Since then it has swung wildly between 80p and 95p. The key to making money in this market is guessing what is going to happen next.
It's always notoriously tricky to tell, because currencies can fluctuate based on so many unpredictable variables. And in the recent turbulent times it has become even harder to predict.
The US dollar is a case in point. Before the crisis hit, it was generally viewed as overvalued and due a correction, but when the tough times came, money flooded into the currency in search of a safe home.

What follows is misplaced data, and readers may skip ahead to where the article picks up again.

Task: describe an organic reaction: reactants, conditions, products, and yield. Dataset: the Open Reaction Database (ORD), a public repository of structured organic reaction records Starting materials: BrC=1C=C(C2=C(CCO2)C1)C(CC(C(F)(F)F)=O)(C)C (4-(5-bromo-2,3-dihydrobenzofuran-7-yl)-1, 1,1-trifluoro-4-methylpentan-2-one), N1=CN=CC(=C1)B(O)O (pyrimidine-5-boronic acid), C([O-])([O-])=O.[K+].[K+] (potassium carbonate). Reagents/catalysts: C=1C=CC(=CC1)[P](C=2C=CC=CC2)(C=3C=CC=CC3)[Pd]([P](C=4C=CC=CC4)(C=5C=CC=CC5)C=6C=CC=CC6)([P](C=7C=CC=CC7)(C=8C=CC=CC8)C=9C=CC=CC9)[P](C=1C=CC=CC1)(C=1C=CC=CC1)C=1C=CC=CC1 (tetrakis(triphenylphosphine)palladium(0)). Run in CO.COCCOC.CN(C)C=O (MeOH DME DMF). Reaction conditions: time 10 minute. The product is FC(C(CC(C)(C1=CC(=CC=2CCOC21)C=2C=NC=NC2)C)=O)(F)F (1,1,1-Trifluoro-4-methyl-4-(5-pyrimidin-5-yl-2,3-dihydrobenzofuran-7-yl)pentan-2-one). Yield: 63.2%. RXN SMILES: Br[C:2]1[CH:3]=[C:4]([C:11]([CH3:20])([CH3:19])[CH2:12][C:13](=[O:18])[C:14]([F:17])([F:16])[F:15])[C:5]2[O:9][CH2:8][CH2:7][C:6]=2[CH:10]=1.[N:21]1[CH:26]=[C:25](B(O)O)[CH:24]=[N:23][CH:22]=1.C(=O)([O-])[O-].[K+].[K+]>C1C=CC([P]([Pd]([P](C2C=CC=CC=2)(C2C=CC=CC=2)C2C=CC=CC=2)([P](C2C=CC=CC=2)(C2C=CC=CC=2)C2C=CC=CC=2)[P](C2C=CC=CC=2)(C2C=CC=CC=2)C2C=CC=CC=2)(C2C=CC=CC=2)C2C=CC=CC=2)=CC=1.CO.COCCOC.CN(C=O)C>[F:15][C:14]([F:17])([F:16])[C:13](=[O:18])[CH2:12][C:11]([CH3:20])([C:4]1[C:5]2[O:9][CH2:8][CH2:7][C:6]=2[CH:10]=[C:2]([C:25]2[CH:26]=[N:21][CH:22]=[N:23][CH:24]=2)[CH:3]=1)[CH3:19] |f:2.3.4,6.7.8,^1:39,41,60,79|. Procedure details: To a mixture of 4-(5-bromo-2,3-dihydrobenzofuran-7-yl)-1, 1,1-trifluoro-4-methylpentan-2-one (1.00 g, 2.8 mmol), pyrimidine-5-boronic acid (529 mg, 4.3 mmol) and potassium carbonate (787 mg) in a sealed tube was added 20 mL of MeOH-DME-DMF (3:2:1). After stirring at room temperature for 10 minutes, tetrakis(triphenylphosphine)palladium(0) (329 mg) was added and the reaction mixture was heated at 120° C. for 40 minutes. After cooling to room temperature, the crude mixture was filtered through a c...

Signs of a recovery and a fall in the trade deficit have boosted it further. But what next? Further strong figures would help the currency remain strong, but it's vulnerable to nasty surprises, and there always remains the risk that the correction will come.
Pressure on the pound
Sterling remains under real pressure. As the last major economy to emerge from recession, with weak economic data persisting and warnings of a slow and prolonged recovery, things don't look set to pick up in the UK in the immediate future.
A slowdown in the housing market, and some worrying manufacturing and retail sales data would seem to indicate more tough times ahead. However, the better unemployment data would indicate there is still the chance of a surprise on the upside.
Drastic measures to rebalance the books in Greece, along with statements that if push came to shove, Greece could be pushed and shoved out of the currency, could mean the euro is back on a steadier path.